The announcement of the Ocean Park Boulevard “Green Street” has Santa Monica bike enthusiasts looking toward the creation of a citywide bike network. Uniting disconnected bike lanes and increasing safety for cyclists are main priorities for street renovations that will mend the City’s current flawed system.
“If we could get even 10 percent of the auto traffic off the streets then our traffic problems will be solved,” City Councilmember Kevin McKeown said. “This is will be a transformed city and traffic jams will be naught.”
As both a bike enthusiast and policy setter, he said the City is working on “all sorts of levels” from the streets, to schools and even bike-friendly development projects. One example of the council’s commitment to increasing sustainability within the city is the local biotech firm Agensys. McKeown stipulated the firm must incorporate bike paths before getting his vote to build a larger location in the City. Every future development project in Santa Monica, he said will have some accommodation for bikes.
A master plan for a “bicycle network” will spell out of the City’s vision for efficient and clean transportation, which is detailed in the upcoming the Land Use and Circulation Element or LUCE. Any plans detailed in the LUCE will have to wait until various commissions and ultimately by the City Council approve the draft. The council will meet several times in June for final deliberations. Without a current master plan the City doesn’t qualify for federal or state funding for biking projects.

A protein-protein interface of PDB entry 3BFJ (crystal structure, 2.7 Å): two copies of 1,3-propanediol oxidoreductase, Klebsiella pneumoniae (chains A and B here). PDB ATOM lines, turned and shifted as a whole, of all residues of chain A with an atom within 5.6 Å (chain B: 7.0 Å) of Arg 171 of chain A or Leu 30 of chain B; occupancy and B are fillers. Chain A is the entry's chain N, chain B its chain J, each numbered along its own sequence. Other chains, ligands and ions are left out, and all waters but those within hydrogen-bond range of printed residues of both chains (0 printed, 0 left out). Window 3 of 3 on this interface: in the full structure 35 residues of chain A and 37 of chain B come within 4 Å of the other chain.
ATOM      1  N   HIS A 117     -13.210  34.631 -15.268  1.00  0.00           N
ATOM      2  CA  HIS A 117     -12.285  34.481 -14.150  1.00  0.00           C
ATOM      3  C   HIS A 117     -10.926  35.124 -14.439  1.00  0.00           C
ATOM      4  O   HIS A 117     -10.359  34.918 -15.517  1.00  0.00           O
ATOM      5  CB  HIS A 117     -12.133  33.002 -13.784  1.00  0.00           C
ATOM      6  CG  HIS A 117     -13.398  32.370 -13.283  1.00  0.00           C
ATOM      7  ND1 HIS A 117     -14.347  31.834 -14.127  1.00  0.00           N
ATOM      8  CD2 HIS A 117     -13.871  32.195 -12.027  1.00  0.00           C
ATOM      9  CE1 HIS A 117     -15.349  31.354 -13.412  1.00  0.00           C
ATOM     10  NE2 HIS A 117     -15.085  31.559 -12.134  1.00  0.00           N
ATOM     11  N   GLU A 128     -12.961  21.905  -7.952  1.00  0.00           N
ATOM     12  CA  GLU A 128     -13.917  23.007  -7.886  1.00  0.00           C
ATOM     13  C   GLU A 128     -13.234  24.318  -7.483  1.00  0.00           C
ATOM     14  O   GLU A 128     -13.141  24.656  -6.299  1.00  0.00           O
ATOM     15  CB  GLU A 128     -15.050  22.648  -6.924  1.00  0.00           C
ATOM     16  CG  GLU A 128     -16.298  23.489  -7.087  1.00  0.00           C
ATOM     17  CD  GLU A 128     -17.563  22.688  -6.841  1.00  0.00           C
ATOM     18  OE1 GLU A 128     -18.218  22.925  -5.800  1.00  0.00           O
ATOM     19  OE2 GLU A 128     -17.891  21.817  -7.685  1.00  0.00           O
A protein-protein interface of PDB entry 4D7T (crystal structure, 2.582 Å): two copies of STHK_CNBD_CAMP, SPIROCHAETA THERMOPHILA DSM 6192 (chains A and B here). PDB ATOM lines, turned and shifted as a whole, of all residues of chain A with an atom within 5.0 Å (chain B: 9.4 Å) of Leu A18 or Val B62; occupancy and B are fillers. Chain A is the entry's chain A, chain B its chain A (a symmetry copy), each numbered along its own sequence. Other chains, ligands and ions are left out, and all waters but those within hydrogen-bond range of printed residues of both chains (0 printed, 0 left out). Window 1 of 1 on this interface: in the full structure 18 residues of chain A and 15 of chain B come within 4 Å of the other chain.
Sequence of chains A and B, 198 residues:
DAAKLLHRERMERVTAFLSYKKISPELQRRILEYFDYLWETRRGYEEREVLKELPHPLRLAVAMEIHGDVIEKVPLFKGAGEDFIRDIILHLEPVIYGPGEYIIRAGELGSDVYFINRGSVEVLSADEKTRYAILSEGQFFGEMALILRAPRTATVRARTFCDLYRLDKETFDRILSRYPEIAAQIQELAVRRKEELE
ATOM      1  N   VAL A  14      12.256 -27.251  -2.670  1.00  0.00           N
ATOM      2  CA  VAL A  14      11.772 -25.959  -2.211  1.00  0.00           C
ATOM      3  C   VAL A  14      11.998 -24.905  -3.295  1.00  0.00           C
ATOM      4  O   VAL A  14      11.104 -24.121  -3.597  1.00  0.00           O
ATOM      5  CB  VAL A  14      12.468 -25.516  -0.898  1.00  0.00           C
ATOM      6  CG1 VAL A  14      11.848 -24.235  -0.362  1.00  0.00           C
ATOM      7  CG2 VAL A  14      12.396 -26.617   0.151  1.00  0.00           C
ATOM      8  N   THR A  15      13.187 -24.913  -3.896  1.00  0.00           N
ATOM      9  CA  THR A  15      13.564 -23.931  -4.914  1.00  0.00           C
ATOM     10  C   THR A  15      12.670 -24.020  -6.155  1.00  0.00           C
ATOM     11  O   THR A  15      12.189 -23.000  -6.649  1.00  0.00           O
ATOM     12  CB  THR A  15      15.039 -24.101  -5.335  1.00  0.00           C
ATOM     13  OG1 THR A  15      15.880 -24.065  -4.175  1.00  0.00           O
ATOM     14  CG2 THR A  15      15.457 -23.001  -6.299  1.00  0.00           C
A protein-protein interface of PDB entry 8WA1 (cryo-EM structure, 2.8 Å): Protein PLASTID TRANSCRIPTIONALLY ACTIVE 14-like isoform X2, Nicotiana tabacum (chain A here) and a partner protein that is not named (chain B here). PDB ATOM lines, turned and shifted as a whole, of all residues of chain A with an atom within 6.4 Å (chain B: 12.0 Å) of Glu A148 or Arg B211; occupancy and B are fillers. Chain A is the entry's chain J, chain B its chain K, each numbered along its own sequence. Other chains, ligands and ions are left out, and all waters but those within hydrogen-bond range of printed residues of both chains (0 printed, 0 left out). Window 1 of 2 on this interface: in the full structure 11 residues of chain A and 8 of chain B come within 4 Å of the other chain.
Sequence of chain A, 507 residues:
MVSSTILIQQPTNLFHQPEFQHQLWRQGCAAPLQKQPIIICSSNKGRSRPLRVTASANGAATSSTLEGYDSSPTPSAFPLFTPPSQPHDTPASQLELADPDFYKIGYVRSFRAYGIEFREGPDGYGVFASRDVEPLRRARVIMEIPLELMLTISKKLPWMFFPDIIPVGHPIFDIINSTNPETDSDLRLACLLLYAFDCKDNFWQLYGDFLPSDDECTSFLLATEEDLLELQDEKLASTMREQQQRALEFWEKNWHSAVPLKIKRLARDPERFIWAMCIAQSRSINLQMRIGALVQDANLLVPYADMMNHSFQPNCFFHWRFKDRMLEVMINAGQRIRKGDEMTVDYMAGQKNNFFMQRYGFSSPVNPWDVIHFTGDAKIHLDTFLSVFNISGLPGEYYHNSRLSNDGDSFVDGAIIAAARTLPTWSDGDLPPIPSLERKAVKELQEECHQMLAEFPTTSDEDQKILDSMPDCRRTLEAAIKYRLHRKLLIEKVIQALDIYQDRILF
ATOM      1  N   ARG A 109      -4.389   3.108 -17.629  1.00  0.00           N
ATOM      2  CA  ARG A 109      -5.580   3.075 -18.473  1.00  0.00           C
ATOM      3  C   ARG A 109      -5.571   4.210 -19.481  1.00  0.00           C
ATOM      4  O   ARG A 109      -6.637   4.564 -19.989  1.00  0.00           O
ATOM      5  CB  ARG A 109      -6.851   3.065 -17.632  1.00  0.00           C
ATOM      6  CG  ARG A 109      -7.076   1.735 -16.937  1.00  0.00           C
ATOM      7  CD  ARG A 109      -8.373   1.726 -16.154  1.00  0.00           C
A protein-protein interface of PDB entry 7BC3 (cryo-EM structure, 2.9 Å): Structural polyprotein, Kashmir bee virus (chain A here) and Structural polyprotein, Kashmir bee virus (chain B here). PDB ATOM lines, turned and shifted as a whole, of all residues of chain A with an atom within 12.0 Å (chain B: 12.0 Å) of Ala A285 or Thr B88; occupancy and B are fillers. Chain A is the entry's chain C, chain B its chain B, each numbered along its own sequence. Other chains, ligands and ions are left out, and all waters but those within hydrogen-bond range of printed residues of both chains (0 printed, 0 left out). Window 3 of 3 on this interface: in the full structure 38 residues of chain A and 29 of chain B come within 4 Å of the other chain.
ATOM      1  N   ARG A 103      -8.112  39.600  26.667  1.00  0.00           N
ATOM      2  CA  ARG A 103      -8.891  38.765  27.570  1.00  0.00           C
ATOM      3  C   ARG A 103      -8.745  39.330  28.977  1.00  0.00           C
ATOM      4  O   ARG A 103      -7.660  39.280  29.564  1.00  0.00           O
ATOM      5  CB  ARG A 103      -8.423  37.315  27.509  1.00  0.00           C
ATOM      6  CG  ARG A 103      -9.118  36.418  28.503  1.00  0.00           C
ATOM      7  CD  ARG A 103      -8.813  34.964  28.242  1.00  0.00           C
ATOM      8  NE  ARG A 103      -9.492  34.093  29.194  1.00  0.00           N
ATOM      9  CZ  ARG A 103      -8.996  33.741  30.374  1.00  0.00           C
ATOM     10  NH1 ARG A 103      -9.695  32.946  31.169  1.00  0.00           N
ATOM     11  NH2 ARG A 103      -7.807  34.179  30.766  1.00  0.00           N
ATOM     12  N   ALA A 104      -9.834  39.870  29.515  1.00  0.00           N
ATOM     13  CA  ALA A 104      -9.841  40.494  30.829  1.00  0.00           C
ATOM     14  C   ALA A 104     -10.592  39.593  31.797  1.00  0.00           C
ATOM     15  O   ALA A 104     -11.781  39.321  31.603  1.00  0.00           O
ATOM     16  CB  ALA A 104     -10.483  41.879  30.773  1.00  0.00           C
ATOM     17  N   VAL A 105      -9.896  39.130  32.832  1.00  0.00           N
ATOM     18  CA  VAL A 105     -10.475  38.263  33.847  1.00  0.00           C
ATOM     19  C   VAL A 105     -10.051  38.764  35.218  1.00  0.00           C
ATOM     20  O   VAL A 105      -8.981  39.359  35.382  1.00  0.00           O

The City is developing a system that will rework bike paths and lanes to not only connect throughout Santa Monica, but to harmonize with Los Angeles City efforts as well. Current systems on high-trafficked streets, such as Lincoln Boulevard, abandon bike routes without warning. Although some motorists complain about taking more space away from cars, McKeown said the Ocean Park project does not reduce lane space for vehicles [See Council Greenlights Green Street, Santa Monica Mirror April 29 – May 5, 2010].
The Ocean Park project will redesign nine blocks from Lincoln Boulevard to Neilson Avenue with wider bike lanes, pedestrian crosswalks, and landscaped sidewalks to capture storm water runoff. This is the first project of the City’s effort for more Green Streets.
Councilmember Terry O’Day said the City has great potential for cyclists and the Ocean Park project will serve as a model for everything Santa Monica stands for.
“There is no reason we shouldn’t have the most bike active culture in the world,” O’Day said. “We can have it and there is no reason we shouldn’t.”
Michael Cahn from the Los Angeles County Bicycle Coalition explained interconnectivity is a major element that is missing from the City’s flawed system. Cahn supports a drastic design to cut traffic that the City has yet to adopt, the “bike boulevard.” This design gives bicyclists preference on residential streets in order to reduce motor vehicle traffic, essentially make it easier for cyclists and harder for motorists.
“It is a different way of looking at how traffic is managed and kind of wake-up from the nightmare which we are living in where the whole city is built for easy use for car drivers,” Cahn said.